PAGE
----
If archiving is the way you choose to go open access, the Tri-Agency policy requires either the accepted manuscript or the publisher version to be made available in a repository.


How can I find a copy of my accepted manuscript? 

This guide provides useful advice on where to locate the accepted manuscript in different publisher systems. 


My papers are on ResearchGate and/or on my personal/departmental website, why should I upload my papers on eScholarship?

ResearchGate does not check if you have the right to upload your papers and leave this responsibility to you. They also do not promise to keep your papers available in a long-term perspective.

Additionally, making your articles available on websites such as ResearchGate or on your personal website does NOT fulfill funder open access requirements


What happened to the old eScholarship? Why did it change?

eScholarship launched in 2006. Fourteen years later, the software running the repository was a legacy system, meaning it was no longer being updated and keeping up with changes in the repository landscape. In order to ensure eScholarship continues to meet the needs of users in the present and future, it was essential that we moved to a new software system; one that was being actively updated with the latest features and functionalities.  


How will the library help me with OA and with complying with my funder’s policy?

The Library provides guidance and support through a dedicated support service, online materials, and face-to-face presentations at Faculty and School meetings.

On your behalf we will:

  • check the copyright policy
  • determine where the full text of an article may be deposited
  • identify which version of an article may be deposited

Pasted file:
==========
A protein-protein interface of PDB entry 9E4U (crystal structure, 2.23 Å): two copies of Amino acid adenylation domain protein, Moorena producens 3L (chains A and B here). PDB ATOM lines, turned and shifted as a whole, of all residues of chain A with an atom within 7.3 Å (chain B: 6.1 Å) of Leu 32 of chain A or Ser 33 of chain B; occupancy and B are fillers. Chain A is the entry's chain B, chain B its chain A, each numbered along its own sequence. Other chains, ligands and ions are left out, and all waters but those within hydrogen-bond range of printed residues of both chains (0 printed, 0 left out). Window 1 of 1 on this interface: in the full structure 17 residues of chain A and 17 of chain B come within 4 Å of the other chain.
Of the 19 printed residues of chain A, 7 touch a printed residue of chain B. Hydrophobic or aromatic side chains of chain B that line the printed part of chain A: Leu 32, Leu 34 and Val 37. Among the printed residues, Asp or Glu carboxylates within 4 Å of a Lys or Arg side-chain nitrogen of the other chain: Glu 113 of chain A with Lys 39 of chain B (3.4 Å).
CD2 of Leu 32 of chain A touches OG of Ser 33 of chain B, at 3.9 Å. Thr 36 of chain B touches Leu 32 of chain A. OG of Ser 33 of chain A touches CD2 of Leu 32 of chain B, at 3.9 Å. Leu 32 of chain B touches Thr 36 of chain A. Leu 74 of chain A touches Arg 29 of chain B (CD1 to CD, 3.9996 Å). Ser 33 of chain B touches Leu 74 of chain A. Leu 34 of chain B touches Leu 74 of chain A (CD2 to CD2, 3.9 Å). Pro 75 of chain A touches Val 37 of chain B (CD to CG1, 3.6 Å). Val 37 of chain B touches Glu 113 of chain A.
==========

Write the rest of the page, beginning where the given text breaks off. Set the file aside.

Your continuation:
• obtain and deposit the final PDF of the article where allowed

Send us your CV and we will review all your publications for you. Email escholarship.library [at] (subject: CV%20review%20for%20Open%20Access)


My paper is already open access in the journal it has been published in, should I upload my publications in eScholarship?


They is no guarantee that papers that are accessible today will continue to be in the longer term. If a journal ceases to be published, access to its website may also disappear. A link to your journal website will be added when available but depositing a copy of your paper into eScholarship will create an additional access point to your research output. It also provides a central place to put all your research.


How do I upload my papers in eScholarship?

Fill out this online form. Copyright permitting, we will upload the items on your behalf.


How will people find work that I deposit in eScholarship?

eScholarship is indexed by the major search engines such as Google. This means that your papers will be accessible and visible to anyone looking for papers in your field.


Do I sign over my copyright when I deposit my works in eScholarship?


When depositing papers in eScholarship, you grant the University a non-exclusive distribution license. The University has the rights to distribute your materials and you keep the right to post them on other repositories or other websites.


Can I remove or edit material from eScholarship?

As a general policy, eScholarship does not allow to remove or edit items once deposited. There may be exceptions: